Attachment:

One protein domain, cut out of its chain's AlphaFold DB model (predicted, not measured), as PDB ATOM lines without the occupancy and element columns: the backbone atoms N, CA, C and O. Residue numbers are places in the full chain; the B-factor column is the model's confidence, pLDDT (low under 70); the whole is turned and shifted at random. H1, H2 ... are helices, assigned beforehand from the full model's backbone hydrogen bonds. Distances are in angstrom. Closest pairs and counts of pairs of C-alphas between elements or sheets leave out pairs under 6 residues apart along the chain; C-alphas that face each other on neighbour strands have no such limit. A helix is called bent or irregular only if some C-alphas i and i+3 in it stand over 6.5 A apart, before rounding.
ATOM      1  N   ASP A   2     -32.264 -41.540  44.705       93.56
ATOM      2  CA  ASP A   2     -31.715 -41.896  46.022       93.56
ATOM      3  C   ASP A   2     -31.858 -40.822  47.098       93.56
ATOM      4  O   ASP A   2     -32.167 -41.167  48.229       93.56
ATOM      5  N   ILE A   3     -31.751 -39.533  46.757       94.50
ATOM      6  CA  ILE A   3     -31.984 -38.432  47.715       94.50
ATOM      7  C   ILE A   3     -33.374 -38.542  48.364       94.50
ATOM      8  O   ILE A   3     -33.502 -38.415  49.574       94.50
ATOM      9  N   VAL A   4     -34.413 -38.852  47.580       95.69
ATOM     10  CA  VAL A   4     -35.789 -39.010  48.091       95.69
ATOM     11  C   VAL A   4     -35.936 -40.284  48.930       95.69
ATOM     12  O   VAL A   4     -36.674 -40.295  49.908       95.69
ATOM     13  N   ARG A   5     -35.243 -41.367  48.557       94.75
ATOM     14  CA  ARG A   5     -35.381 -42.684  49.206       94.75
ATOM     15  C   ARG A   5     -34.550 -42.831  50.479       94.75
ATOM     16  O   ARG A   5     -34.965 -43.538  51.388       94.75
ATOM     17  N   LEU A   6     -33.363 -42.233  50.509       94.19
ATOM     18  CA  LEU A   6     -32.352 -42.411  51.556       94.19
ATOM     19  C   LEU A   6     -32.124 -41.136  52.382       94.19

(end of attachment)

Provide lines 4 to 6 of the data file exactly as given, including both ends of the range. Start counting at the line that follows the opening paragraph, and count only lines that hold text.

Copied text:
ATOM      4  O   ASP A   2     -32.167 -41.167  48.229       93.56
ATOM      5  N   ILE A   3     -31.751 -39.533  46.757       94.50
ATOM      6  CA  ILE A   3     -31.984 -38.432  47.715       94.50